leftover ham recipe #1

Leftover Easter Ham Recipe #1: Spring Mix Pasta

Spring Mix Pasta.

Ingredients: 

– leftover ham cut into small pieces

– boiled noodles (I used spaghetti because that’s what we had but penne would be better for this)

– boiled choclo (or corn), cut off the cob

– a green veggie, such as peas or spinach

– seasoned white sauce (butter, flour, milk, salt, pepper, thyme, cumin)

Continue reading

Vacation Eating: East Coast Edition

10 Apr

We only get to go to New Jersey to visit my husband’s family about once a year because it’s hard to budget for the airfare these days. But when we get there, it’s a whirlwind of house-hopping to see each of his FIVE brothers, his mother, his aunt and cousin, and our friends in the area, all set to the sounds of merengue, salsa, bachata, and hip hop, and the smells and tastes of Peru, Brazil, and Newark. It’s always an amazing time. I fell in love with Newark when I moved out there to go to college…and then I fell in love with my husband, whom I met there. His family moved to Newark when he was a little kid. Being from the west coast, it was a crazy culture shock at first

Newark bridge

A Newark bridge on a cold, overcast morning.

to move to Newark, but after the first week, I knew I’d found a new home. I spent nearly five years there before we decided to move to Los Angeles for a while. It’s an area that has a little bit of everything from nearly every part of the world…with a distinct New Jersey attitude about it. Plus, it’s only a 15-minute train ride from Manhattan, which is awesome, of course.

Newark sunny

Newark on a bright sunny day during our trip. Beautiful springtime.

I can imagine us moving back there someday, but LA is my home too, so we envision a life of living in several places in the future. As long as we’re together, home is where your heart is, right? Anyway, my point is that we have a blast when we go there. And a lot of the fun and visiting is centered around food, which is a terrific, bittersweet problem to have because everything tastes great but I’m trying not to eat too much. When you’re around family and on vacation, it can be extremely difficult to not over-indulge or even feel pressured by others to eat more, as I described in this previous post. For example, practically the first words out of my Peruvian mother-in-law’s mouth were, “Estas rellena. Toma, come,” which, loosely translated means she told me I looked like I had filled out (was a little heavier) than when she last saw me and then she told me to eat the huge plate of food she was handing me. She cracks me up. I love her to death and she’s an awesome M-I-L, but how am I supposed to eat after being told I look ready-to-have-babies heavy? Ha! Because she raised six boys, bless her heart, she typically overloads a plate for me–even if I tell her it’s too much, she insists I eat it–so sometimes, when my husband finishes his plate before me, I’ll switch my half-eaten plate with his empty plate when no one is looking. :) He happily eats more, I sit there happily stuffed.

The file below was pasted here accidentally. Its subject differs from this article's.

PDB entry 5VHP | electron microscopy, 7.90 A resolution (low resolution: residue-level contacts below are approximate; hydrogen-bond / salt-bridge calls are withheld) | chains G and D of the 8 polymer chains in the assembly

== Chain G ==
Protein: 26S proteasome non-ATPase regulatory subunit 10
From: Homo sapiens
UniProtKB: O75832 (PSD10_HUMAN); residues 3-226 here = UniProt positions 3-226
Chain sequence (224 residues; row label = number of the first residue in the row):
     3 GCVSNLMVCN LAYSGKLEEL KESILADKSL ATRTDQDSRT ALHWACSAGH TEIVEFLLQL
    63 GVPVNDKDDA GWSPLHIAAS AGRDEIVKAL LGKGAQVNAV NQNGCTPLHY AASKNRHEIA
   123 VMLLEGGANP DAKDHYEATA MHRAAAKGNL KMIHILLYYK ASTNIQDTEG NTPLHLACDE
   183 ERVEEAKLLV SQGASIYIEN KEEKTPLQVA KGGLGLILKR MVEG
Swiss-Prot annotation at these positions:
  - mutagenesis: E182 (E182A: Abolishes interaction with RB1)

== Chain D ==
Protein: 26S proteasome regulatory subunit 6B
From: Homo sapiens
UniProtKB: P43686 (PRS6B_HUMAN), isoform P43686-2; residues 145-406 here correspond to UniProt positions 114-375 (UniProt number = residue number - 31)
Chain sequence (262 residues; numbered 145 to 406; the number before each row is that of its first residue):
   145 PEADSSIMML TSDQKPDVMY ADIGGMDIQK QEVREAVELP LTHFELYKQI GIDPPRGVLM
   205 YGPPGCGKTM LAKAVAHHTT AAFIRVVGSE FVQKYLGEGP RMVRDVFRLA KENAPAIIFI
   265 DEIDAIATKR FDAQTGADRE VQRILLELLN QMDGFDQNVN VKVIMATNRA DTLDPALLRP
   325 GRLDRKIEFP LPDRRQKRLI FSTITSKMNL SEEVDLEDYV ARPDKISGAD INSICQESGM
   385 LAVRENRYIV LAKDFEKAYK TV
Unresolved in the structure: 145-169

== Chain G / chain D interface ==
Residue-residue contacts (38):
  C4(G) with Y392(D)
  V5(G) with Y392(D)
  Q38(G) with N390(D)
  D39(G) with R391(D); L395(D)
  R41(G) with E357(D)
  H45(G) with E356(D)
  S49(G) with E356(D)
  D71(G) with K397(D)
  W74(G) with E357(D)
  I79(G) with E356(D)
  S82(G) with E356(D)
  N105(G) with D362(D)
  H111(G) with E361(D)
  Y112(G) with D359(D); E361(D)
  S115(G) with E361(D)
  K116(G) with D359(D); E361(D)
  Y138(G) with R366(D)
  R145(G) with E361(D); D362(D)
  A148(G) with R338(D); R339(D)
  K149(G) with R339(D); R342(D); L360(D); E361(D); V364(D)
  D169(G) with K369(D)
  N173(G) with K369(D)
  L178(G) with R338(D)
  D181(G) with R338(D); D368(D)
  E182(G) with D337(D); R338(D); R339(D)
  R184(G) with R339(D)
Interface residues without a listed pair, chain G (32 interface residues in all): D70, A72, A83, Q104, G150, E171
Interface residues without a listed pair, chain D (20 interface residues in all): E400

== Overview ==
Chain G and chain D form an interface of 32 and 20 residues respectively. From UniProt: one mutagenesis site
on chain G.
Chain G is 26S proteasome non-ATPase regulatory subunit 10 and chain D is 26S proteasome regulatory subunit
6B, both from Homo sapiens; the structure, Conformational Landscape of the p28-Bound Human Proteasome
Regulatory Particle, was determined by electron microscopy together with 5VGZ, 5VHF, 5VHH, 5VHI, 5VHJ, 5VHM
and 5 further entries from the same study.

I noticed a few general diet-saboteurs that occur when traveling:

Continue reading

Family Eating Habits That Shape Us

22 Mar

There’s no denying that our environment and social behavior affects how and what we eat. Social eating as a separate issue will be a future post on this blog. But let’s start with a look at how we were raised to eat. Below, we both share descriptions of how our families approached meal options when we were growing up and how our perceptions of those choices affect our own approach to food now. We look forward to sharing how our meal-creating skills evolve as we continue to pursue our weight loss goals. [By the way, does chasing weight loss goals burn calories? ;) ]

Michelle’s Family:

I was fortunate, in a way, that I grew up with a few picky eaters in my family because they never forced me to eat anything I didn’t like or made me clean my plate if I was already full. My mom, for example, is lactose intolerant and has trouble eating many types of vegetables, so she has to get creative to keep up a balanced, nutritious diet. However, she is a wonderful mother, so when I was very little she wanted me to try lots of different foods to learn what I liked. Continue reading

%d bloggers like this: